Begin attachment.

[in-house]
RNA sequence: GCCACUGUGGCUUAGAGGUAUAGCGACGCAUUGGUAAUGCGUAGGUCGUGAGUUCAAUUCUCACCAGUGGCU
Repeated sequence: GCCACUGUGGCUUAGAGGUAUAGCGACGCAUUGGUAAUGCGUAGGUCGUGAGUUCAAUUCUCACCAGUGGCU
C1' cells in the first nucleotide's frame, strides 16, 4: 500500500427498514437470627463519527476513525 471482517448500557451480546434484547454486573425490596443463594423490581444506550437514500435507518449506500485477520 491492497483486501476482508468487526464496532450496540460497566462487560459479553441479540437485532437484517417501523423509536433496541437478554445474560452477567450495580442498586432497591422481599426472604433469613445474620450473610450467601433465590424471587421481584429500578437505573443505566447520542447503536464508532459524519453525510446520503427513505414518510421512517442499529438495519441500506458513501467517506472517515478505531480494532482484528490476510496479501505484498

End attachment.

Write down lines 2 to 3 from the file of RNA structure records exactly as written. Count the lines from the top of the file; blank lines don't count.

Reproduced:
RNA sequence: GCCACUGUGGCUUAGAGGUAUAGCGACGCAUUGGUAAUGCGUAGGUCGUGAGUUCAAUUCUCACCAGUGGCU
Repeated sequence: GCCACUGUGGCUUAGAGGUAUAGCGACGCAUUGGUAAUGCGUAGGUCGUGAGUUCAAUUCUCACCAGUGGCU